Friday, August 16, 2019

Preview: Newman and Literature, Part One

On Monday, August 19, Anna Mitchell and I will begin a two part discussion of Blessed John Henry Newman and Literature in our Santo Subito! Series on the Son Rise Morning Show (at the usual time: 6:50 a.m. Central/7:50 a.m. Eastern). We'll start with discussing Newman's writing style and then next Monday we'll talk about the incredible range of his literary production!

I have been reading Newman's works since I was a sophomore in college and I was an English major, used to reading Victorian novels, etc--and I'd taken four years of Latin in high school. I've gotten accustomed to Newman's style, which is definitely Ciceronian. Having read some of Cicero's Orations in Latin class I was already influenced by this style, but it can take some getting used to.

Ciceronian sentences are also called periodic sentences: you have to read all the way to the period ending the sentence to understand what the author is saying. Taking one ready to hand example, so often quoted from Newman's The Idea of a University:

Quarry the granite rock with razors, or moor the vessel with a thread of silk; then may you hope with such keen and delicate instruments as human knowledge and human reason to contend against those giants, the passion and the pride of man.

Newman's Ciceronian style is classically balanced:

Basil and Julian were fellow-students at the schools of Athens; and one became the Saint and Doctor of the Church, the other her scoffing and relentless foe.

Newman's classic style presents examples in sets of three, as in this sentence describing the different aspects of priest, prophet, and king:

Conscience is the aboriginal Vicar of Christ, a prophet in its informations, a monarch in its peremptoriness, a priest in its blessings and anathemas, and even though the eternal priesthood throughout the Church could cease to be, in it the sacerdotal principle would remain and would have a sway.

Newman's Ciceronian style shows the power of invention, building up examples that demonstrate his point so aptly that the reader shares his conclusion:

To consider the world in its length and breadth, its various history, the many races of man, their starts, their fortunes, their mutual alienation, their conflicts, and then their ways, habits, governments, forms of worship; their enterprises, their aimless courses, their random achievements and acquirements, the impotent conclusion of long-standing facts, the tokens so faint and broken of a superintending design, the blind evolution of what turn out to be great powers or truths, the progress of things, as if from unreasoning elements, not towards final causes, the greatness and littleness of man, his far-reaching aims, his short duration, the curtain hung over his futurity, the disappointments of life, the defeat of good, the success of evil, physical pain, mental anguish, the prevalence and intensity of sin, the pervading idolatries, the corruptions, the dreary hopeless irreligion, that condition of the whole race, so fearfully yet exactly described in the Apostle’s words, ‘having no hope and without God in the world’,—all this is a vision to dizzy and appall; and inflicts upon the mind the sense of a profound mystery, which is absolutely beyond human solution.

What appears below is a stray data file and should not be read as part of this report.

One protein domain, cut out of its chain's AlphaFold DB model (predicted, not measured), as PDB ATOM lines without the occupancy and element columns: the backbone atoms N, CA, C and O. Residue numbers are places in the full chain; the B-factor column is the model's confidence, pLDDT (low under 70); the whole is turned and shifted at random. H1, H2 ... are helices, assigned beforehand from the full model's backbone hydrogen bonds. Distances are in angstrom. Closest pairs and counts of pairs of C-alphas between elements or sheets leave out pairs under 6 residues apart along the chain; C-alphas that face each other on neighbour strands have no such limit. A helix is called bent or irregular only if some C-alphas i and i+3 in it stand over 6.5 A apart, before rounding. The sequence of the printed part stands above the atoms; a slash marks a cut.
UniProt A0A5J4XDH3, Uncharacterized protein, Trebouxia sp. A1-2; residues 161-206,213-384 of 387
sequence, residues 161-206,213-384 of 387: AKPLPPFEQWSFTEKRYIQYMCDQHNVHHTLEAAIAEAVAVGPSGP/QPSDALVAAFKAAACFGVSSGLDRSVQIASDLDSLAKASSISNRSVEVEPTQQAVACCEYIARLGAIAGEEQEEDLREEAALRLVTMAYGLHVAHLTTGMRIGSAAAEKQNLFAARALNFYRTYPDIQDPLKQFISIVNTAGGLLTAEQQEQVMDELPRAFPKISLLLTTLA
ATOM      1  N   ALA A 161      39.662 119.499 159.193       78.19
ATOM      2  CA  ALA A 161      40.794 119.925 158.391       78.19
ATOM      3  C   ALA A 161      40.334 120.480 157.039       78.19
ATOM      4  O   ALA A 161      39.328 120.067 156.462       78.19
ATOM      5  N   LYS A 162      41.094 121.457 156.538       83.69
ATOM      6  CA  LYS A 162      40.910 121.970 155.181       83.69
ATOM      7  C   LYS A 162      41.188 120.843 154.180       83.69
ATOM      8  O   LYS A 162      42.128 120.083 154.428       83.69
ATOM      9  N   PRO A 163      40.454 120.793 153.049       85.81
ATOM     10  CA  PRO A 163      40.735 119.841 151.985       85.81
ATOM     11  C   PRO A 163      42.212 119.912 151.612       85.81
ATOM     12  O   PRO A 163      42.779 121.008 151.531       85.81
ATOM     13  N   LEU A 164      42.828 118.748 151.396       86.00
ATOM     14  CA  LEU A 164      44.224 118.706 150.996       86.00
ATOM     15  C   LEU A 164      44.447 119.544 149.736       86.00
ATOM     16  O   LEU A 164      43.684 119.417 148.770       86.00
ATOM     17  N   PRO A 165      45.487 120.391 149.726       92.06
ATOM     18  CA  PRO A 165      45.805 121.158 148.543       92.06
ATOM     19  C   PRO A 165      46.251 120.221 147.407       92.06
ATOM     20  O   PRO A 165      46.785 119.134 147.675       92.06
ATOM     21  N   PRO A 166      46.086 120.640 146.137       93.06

What shall be said to this heart-piercing, reason-bewildering fact?

I can only answer that either there is no Creator, or this living society of men is in a true sense discarded from His presence.

We know that Newman admired Cicero; he contributed an article to an encyclopedia on his life and works. He praised the orator and politician at the same time that he noted his failures:

It may be doubted, indeed, whether any individual ever rose to power by more virtuous and truly honourable conduct; the integrity of his public life was only equalled by the correctness of his private morals; and it may at first sight excite our wonder that a course so splendidly begun should afterwards so little fulfil its early promise. Yet it was a failure from the period of his Consulate to his Pro-prætorship in Cilicia, and each year is found to diminish his influence in public affairs, till it expires altogether with the death of Pompey. This surprise, however, arises in no small degree from measuring Cicero's political importance by his present reputation, and confounding the authority he deservedly possesses as an author with the opinions entertained of him by his contemporaries as a statesman. From the consequence usually attached to passing events, a politician's celebrity is often at its zenith in his own generation; while the author, who is in the highest repute with posterity, may perhaps have been little valued or courted in his own day. Virtue indeed so conspicuous as that of Cicero, studies so dignified, and oratorical powers so commanding, will always invest their possessor with a large portion of reputation and authority; and this is nowhere more apparent than in the enthusiastic welcome with which he was greeted on his return from exile. But unless other qualities be added, more peculiarly necessary for a statesman, they will hardly of themselves carry that political weight which some writers have attached to Cicero's public life, and which his own self-love led him to appropriate.

What he admired most about Cicero was his philosophical development of the Latin language to explore ideas more deeply and persuasively, which is what he would do in English.

More about Newman and Literature, focused on his writing style, on Monday . . .

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